2. Departmental supervisors were asked to choose two teachers from their departments who: were know for thinking outside the box, could be potential turn-key trainers, used RBT methods, were excellent instructors, and who often used technology in class.
3. The teachers all met with the principal and director of technology to discuss the concept and brainstorm ideas of what the perfect classroom would be like if money was no object. The only stipulations were that our current classrooms had to be used and the equipment had to exist and not be fictional. A discussion followed where we spoke about the brainstormed list and cut out things that were not reasonable due to cost or other factors.
4. After that meeting the teachers were asked to take the notes we created and meet with other teachers in their departments to arrive at the perfect Classroom 2.0 for their subject.
5. Afterwards, the principal and director of technology met individually with the supervisor of each subject area and their two teachers to discuss their proposals.
6. Meanwhile, the principal met with a representative sample of students from the school to seek their input. The process was the same as the teachers: brainstorm, discuss, plan and present plans.
7. After hearing the plans of both teachers and students, the principal and director of technology chose two plans to pilot and made very small adjustments. (The other room is a history room and will be discussed on another post)

The plan from here:
• Showcase the rooms to other teachers, other administrators, community leaders, parents, and other students.
• Get input from everyone especially the teachers and students using the room
• Collect data on the room by doing “walkbys” and comparing it to a “regular” math class on items like student participation, attentiveness, etc.
• If it is a viable plan, tweak it if necessary and choose 2 - 6 more rooms to pilot.
• Create a course through the district’s Academy for Academic Excellence that teachers who want a Classroom 2.0 must pass in order to get the room.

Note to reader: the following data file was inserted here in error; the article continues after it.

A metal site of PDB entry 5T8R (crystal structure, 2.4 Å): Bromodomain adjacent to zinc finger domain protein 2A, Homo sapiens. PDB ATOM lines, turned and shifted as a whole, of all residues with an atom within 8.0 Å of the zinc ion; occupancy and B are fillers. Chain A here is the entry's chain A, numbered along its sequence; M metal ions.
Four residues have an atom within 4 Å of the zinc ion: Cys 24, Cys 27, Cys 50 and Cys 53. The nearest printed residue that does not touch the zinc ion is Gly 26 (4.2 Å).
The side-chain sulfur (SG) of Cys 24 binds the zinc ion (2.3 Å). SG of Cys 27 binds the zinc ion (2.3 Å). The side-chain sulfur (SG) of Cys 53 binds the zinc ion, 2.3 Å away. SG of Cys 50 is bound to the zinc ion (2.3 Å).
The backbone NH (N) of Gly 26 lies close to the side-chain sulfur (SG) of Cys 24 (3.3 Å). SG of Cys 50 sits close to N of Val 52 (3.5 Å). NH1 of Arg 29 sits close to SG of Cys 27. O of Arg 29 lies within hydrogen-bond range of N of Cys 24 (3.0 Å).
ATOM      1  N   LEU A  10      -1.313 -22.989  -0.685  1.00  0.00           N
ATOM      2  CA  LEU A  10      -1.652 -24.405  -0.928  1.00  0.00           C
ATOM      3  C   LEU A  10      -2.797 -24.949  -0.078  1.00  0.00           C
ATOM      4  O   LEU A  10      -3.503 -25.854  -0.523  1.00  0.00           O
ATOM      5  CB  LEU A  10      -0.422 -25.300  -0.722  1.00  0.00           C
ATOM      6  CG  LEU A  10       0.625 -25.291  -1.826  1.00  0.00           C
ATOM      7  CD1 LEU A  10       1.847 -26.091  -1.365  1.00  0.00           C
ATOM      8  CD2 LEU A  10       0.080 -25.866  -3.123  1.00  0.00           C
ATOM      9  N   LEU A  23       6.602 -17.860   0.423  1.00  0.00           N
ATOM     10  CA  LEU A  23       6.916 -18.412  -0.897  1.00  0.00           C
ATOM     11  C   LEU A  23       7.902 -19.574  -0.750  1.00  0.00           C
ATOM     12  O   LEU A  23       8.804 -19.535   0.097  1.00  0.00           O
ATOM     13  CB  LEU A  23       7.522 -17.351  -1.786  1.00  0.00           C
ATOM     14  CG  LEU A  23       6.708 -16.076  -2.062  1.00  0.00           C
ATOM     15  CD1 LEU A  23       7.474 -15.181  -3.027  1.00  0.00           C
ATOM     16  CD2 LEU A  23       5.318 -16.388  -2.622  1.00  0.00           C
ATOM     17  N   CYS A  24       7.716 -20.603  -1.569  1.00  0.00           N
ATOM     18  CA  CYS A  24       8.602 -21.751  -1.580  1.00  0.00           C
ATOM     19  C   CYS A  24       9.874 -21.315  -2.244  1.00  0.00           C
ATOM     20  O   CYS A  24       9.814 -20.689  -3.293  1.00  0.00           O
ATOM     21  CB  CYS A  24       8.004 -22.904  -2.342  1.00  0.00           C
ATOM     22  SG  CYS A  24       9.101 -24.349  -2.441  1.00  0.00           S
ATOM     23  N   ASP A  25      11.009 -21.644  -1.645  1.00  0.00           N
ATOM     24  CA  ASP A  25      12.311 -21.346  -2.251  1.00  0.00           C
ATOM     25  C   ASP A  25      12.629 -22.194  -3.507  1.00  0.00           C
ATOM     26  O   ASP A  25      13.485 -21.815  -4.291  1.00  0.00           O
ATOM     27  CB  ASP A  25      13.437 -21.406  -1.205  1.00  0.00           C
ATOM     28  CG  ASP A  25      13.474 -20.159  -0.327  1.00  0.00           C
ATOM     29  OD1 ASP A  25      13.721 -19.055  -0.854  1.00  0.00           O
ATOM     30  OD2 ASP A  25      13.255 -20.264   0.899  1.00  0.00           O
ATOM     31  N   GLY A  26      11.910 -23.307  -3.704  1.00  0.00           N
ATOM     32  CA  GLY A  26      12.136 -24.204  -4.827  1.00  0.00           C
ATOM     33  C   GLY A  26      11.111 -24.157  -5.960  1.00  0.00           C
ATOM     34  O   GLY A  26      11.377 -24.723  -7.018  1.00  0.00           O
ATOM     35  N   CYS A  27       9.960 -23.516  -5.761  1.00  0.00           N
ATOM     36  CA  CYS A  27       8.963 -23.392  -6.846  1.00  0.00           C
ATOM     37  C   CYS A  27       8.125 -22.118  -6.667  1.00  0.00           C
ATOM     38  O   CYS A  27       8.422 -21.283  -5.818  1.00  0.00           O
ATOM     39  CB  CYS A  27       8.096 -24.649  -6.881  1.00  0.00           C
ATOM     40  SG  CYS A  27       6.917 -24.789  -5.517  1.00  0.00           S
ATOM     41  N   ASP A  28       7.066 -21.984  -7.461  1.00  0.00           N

• Interact with the world and see what they think and what they are doing ! Please help!

Tags: Classroom 2.0, clickers, high school, interactive white boards, math

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I am one of the teachers who will be teaching in our 2.0 Classroom at Lenape. Throughout the year I look forward to posting the progress that we are seeing with teaching and learning in the classroom. In the mean time I just wanted to add a quick note about the design and construction of this classrom. As you may be able to see in the pictures quite a bit of electrical work needed to be done to accomodate all of the technology in the room. Our district electirician used a modular conduit system that worked wonderfully. One other quick note-we custom ordered whiteboards that were low glare so they could not only be used as traditional boards, but to display projected images with as little glare as possible. The perspective from any student in the room is clear.
I am the LAL Supervisor at Clearview and I am very interested in how you proceed in the future. Would it be possible to visit Lenape?
I have to check with Mr. Tamburello and Mr. Cattani but we were hoping people would come and see it and give us some feedback! It might be better to wait until later in the fall when he is settled in. Is Clearview considering doing something like this?
This room sure looks interesting! I like the multiple uses that are available, but am not so sure about the retro-style furniture!!! I guess it's a kind of cool juxtaposition!

How do you plan to deal with audio? I can't see any speakers in the photos...

Is there anywhere adjoining this room where the kids can go to create videos or audio?

Also, what network infrastructure is there? I assume you have wi-fi if you intend on using iTouches.

Do you have any Mac computers for syncing iPods?

This looks like such an amazing project. I can't wait to see and hear how it all pans out!

Great work!
Thanks for commenting Deon!